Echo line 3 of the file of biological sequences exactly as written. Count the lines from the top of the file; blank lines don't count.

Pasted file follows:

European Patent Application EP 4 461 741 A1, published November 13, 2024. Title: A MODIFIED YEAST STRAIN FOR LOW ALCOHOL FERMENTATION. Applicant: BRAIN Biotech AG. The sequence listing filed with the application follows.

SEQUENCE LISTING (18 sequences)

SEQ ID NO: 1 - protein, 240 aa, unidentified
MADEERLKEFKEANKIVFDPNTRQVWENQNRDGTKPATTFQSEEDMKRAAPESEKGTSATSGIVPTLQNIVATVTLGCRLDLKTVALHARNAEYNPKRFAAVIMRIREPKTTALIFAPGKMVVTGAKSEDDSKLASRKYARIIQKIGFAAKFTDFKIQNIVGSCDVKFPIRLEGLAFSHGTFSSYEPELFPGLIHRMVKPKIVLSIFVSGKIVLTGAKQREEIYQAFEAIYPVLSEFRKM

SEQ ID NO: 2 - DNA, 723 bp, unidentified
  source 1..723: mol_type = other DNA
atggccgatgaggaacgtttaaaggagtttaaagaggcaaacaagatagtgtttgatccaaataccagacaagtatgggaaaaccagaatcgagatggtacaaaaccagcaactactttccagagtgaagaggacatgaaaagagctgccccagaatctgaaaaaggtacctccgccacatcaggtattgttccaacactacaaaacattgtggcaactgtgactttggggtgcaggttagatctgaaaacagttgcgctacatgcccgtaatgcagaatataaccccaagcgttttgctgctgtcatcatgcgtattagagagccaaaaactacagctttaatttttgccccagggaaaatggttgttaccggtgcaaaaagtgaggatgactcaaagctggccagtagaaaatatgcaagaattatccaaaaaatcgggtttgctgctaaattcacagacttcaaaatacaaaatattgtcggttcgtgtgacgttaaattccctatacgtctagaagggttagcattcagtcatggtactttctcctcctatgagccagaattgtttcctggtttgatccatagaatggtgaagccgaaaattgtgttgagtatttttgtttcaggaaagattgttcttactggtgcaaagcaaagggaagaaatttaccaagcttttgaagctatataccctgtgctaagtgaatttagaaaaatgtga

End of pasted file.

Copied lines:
SEQ ID NO: 1 - protein, 240 aa, unidentified